During and after the international protection application process, women are left to their own fate. They have difficulty in finding a place to stay in the satellite cities which they are directed. In conservative and small satellite cities, it is much more difficult to find a job and a place to stay, especially for refugee women, trans women and black women living alone. The fact that they are forbidden to leave the satellite city center forces them to go beyond the legal limits of international protection or they face starvation in the satellite city [5]. This situation causes them to try to live with little belongings in basements, dark, damp and old houses, dependent on social aids. While poor refugee women lead isolated and difficult lives in small and medium-sized satellite cities in Turkey, they are often not seen by local women’s organizations; they are deprived of opportunities for solidarity to fight against the discrimination they experience at the multiple intersections of their gender, gender identities, colors, races and beliefs. They cannot voice their demands for access to equal pay and equal social rights, and they often try to survive with low levels of formal and informal aids. While producing local projects and policies for migrant women, the special conditions of women are not taken into account, but rather their “motherhood” is brought to the fore. They can access some assistance and support mechanisms for the children they have [6]. However, protective policies and supports for refugee women must not focus only on motherhood roles, they must aim to eliminate gender-based discriminatory practices and empower women, be sustainable, not palliative, integrated rather than fragmented, and all other social policy areas such as education, health, employment, and social protection must be developed in coordination. Moreover, it is generally not thought that refugee women may have different disadvantages such as disability and old age, and that their education levels, cultural capital, and religious beliefs may differ. Policies for asylum-seeking women also need to be developed taking into account their intersectionality and differing disadvantages. For example, the reason that drags some refugee women into poverty may be the childcare burden that prevents them from participating in employment, and for some others the fact that they are victims of violence. It is of great importance that feminist organizations with this awareness are involved in policy making processes for asylum seekers and immigrants. As Turkey turns into a country of immigration, it is more important than ever for feminists to re-determine the fight against poverty and patriarchy with an inclusive and egalitarian discourse. Undoubtedly, there are women’s organizations that put solidarity with refugee women at the center of the struggle. However, this has not yet enabled refugee women to become components of the women’s movement and to wage a common struggle. However, the fact that a movement that says “women are homeland for women” enhances the possibilities of fighting together against poverty and patriarchy with refugee women who have been forced to leave their homeland, creates an empowering effect for all women.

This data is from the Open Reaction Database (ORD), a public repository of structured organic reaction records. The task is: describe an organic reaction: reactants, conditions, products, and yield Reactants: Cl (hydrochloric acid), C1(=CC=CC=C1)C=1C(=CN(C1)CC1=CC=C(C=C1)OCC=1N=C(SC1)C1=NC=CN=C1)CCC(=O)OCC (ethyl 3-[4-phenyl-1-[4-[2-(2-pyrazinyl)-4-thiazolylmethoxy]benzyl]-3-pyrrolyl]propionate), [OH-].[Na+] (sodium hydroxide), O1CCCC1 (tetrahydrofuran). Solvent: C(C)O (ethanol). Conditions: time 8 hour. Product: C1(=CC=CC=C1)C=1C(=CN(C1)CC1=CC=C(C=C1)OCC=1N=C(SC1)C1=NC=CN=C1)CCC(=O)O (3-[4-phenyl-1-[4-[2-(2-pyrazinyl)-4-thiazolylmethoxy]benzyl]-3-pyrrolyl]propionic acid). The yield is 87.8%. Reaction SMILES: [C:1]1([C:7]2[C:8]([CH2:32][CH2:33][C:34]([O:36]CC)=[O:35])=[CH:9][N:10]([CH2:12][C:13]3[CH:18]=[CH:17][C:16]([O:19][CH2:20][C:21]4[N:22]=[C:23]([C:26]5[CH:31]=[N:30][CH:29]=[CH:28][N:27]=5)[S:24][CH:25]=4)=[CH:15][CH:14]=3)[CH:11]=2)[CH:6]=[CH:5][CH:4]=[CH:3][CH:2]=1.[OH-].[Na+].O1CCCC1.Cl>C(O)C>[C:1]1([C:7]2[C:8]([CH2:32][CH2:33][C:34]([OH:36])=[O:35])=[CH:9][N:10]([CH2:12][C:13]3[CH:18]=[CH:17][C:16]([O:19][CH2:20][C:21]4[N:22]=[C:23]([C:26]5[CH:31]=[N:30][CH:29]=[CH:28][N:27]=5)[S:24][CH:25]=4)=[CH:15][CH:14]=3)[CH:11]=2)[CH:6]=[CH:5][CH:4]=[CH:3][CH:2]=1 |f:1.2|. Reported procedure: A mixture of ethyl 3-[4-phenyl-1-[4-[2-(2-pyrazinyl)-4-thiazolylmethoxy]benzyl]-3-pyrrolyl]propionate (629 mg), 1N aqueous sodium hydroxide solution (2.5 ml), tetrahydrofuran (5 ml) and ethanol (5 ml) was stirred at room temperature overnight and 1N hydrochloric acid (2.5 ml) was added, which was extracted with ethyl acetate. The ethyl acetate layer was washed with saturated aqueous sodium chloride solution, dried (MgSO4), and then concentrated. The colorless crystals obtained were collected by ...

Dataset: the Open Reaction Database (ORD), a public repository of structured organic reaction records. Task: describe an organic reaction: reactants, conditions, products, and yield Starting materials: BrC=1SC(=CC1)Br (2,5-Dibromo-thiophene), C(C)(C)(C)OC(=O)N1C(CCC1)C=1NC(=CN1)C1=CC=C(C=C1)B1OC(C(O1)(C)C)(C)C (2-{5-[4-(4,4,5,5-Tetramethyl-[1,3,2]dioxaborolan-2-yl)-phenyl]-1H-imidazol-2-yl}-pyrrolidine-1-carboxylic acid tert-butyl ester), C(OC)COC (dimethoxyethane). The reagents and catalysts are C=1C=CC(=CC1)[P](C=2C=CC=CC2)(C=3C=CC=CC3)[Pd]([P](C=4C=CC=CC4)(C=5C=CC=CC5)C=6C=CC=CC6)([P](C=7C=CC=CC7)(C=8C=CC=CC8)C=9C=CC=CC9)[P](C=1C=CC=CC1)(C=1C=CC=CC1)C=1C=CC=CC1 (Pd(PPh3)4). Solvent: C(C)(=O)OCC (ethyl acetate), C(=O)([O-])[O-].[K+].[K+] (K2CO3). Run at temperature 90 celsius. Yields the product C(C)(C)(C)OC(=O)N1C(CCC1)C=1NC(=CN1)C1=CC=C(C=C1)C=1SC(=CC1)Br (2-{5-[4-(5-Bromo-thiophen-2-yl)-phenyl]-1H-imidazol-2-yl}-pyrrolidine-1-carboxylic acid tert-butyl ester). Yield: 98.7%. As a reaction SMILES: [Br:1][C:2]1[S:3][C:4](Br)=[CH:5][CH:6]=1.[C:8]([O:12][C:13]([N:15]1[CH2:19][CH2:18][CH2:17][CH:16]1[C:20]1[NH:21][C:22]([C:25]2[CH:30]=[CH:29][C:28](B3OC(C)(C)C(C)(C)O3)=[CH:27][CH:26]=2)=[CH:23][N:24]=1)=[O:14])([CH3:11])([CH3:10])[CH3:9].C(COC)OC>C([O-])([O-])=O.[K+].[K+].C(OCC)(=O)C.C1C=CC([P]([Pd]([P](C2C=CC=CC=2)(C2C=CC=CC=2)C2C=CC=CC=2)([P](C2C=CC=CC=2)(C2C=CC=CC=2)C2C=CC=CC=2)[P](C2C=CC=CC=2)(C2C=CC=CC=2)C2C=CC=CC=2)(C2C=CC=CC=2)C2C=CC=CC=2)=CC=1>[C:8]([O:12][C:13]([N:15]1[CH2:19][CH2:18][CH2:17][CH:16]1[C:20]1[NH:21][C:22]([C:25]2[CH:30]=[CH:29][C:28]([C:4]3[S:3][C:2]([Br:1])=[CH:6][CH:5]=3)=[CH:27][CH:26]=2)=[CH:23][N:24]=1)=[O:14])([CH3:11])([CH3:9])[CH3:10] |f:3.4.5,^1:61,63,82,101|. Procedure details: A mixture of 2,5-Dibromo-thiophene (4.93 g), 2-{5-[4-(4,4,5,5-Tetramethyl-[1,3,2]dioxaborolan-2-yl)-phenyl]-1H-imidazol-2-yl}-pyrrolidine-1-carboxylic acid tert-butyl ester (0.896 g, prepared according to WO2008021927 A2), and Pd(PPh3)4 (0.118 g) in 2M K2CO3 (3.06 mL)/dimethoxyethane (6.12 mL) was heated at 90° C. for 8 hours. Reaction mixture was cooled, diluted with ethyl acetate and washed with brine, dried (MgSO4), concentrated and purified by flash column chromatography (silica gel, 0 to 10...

[1] UN Women-ASAM (2018). Türkiye’de Geçici Koruma Altındaki Suriyeli Kadın ve Kız Çocuklarının İhtiyaç Analizi [Needs Analysis of Syrian Women and Girls under Temporary Protection in Turkey]. Accessed on 12 August 2021, 20needs%20assessmenttrwebcompressed.pdf?la=en&vs=3220.

[2] Oyman, R.D. (2016). Mültecilik Döngüsü İçinde ‘Kadın’ Olma: Toplumsal Cinsiyet Temelli Eşitsizlikler [Being a ‘Woman’ in the Refugee Cycle: Inequalities based on Gender]. D.Ş. Kaylı and F. Şahin, (Ed.), in Sosyal Politikanın Cinsiyet Halleri [Gender Aspects of Social Policy]. Ankara: Nika, p.112.

[3] Erol, E., Akyol, A. E., Salman, C., Pınar, E., Gümüşcan, İ., Mısırlı, K. Y., Kahveci, M., Mutlu, P. (2017). Suriyeli sığınmacıların Türkiye’de emek piyasasına dahil olma süreçleri ve etkileri: İstanbul tekstil sektörü örneği [The processes and impacts of Syrian refugees’ inclusion in the labor market in Turkey: The example of the Istanbul textile industry]. İstanbul: Birleşik Metal-İş, p.53.

[4] Yaman, M. (2022). Çocuk Evlendirmeleri: Türkiye’deki Mülteci Aileler İçin Hayatta Kalma Stratejisi Mi? [Child Marriages: Is It a Survival Strategy for Refugee Families in Turkey?]. In E. Coşkun, S. Kaşka, L. Williams (Ed.), Göçmen ve Mülteci Kadınlar: Türkiye’de Araştırma, Politika ve Uygulamada Toplumsal Cinsiyet Farklılığı [Immigrant and Refugee Women: Gender Gap in Research, Policy and Practice in Turkey], İstanbul: Bağlam.

[5] Coşkun, E., Eski B. (2022), Toplumsal Cinsiyet Perspektifinden Türkiye’de Sığınma Sistemi [Asylum System in Turkey from Gender Perspective]. In E. Coşkun, S. Kaşka, L. Williams (Ed.), Göçmen ve Mülteci Kadınlar: Türkiye’de Araştırma, Politika ve Uygulamada Toplumsal Cinsiyet Farklılığı [Immigrant and Refugee Women: Gender Gap in Research, Policy and Practice in Turkey], İstanbul: Bağlam.

[6] Körükmez, L, Karakılıç, İ.Z. and Danış, D. (2020). Mecburiyet, Müzakere, Değişim [Obligation, Negotiation, Change]. İstanbul: GAR.

For the original in Turkish / Yazının Türkçesi için:

Translator: Gülcan Ergün

Proof-reader: Müge Karahan